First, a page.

The next model Barbara suggests is that of “kin.” She points here to the interconnectedness of all of Creation as revealed in the Genesis 1 narrative.  There is, in fact, a commonality in all created things.  The web of life is undeniable.  This commonality should motivate us to be more considerate of the rest of Creation when it comes to having dominion.

The final model offered in this amazing sermon is that of “lovers.”  Barbara Brown Taylor says “We are made in the image of the First Lover, the divine one, who brought this whole shebang into being.  If it is true that we have been put here to live in that image, then the only dominion we can possibly exercise is the dominion of love—without condition, without distinction, without self-interest or secret devotion to any other dominion, including the one in which the value of all things is reduced to their price.”  In the end she concludes, “We are here because God made us, and if God made us, we live by love.  We are here to preside over the dominion of love in God’s name.”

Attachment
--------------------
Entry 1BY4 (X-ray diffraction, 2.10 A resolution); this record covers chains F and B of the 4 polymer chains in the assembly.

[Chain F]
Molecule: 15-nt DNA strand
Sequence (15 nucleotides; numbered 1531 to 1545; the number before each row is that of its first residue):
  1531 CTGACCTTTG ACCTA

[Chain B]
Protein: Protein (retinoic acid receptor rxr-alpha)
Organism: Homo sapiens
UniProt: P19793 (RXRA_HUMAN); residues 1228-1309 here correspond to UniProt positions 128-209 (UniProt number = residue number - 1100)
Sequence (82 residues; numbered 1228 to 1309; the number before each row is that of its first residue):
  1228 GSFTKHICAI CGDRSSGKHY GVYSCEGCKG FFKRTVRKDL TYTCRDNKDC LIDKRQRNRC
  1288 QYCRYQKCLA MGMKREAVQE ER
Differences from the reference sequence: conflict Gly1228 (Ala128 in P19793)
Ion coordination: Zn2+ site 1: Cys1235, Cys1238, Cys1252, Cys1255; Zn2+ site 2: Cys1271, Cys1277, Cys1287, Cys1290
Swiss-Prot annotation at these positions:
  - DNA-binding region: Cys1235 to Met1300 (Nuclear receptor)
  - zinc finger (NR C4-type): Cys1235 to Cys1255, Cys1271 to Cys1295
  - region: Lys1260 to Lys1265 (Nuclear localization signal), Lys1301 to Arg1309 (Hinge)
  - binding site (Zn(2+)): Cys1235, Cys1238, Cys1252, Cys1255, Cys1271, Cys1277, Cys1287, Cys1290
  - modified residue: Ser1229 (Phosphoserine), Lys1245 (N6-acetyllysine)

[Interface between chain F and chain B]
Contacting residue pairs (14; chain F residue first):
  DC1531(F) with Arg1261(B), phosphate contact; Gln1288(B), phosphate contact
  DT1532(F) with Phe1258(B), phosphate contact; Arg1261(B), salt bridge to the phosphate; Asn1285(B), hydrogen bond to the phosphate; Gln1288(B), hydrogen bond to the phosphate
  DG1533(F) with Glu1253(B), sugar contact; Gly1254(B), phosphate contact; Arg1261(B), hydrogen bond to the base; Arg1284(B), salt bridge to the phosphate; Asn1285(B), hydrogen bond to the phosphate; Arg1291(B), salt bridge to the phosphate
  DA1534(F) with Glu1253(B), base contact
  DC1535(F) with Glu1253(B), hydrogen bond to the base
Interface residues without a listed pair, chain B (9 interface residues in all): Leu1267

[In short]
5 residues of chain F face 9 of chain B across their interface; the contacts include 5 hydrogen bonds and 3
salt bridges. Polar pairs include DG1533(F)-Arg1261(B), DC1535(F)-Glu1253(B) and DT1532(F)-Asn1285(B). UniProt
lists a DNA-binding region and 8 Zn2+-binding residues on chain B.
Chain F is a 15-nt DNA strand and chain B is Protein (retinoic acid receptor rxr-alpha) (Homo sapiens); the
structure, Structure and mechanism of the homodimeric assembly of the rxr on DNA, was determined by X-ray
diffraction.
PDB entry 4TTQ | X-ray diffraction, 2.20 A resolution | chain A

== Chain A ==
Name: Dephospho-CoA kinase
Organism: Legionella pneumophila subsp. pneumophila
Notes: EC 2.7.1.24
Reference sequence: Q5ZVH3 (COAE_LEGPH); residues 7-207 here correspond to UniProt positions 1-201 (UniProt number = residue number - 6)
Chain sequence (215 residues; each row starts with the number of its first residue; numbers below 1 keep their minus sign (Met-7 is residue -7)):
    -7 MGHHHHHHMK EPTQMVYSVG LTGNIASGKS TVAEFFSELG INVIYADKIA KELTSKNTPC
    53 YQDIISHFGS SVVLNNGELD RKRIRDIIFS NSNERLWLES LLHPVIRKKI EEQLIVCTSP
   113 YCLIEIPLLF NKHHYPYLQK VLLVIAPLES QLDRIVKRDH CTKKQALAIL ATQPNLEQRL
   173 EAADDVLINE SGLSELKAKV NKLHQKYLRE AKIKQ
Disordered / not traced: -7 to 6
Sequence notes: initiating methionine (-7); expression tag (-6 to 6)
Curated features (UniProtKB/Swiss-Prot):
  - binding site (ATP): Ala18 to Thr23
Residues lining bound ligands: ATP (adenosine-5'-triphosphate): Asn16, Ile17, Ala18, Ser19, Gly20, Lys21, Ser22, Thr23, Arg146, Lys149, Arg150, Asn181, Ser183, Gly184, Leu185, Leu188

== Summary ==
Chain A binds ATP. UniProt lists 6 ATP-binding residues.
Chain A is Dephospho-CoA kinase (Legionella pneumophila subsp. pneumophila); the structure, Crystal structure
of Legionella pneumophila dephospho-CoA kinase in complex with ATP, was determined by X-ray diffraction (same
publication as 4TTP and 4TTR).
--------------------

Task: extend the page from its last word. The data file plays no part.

It will likely be hard for a lot of us to get away from the use of the word  “stewards” but the models of  “priests,” “neighbors,” “kin,” and “lovers” should certainly be incorporated into the concept.  Like Barbara Brown Taylor, I think “lovers” is probably the best way to understand our role as those who have been given dominion over the earth.  God created the world in love.  God created us in love.  Now God expects us to serve and care for the world in love.  Anything short of love will not do.

–Chuck


Sep 28 2020

Heaven on Earth

“Then I saw a new heaven and a new earth, for the first heaven and the first earth had passed away…”  Revelation 21:1

Recently I read N. T. Wright’s book, Surprised by Hope: Rethinking Heaven, the Resurrection, and the Mission of the Church.  It was a challenging read in more ways than one.  Wright, one of the world’s top biblical scholars, calls into question many longstanding beliefs about life after death.  He argues that not enough attention has been given to the New Testament teaching that there will be a new earth one day and that believers will reside there.  Heaven and earth are joined together when believers experience their bodily resurrection.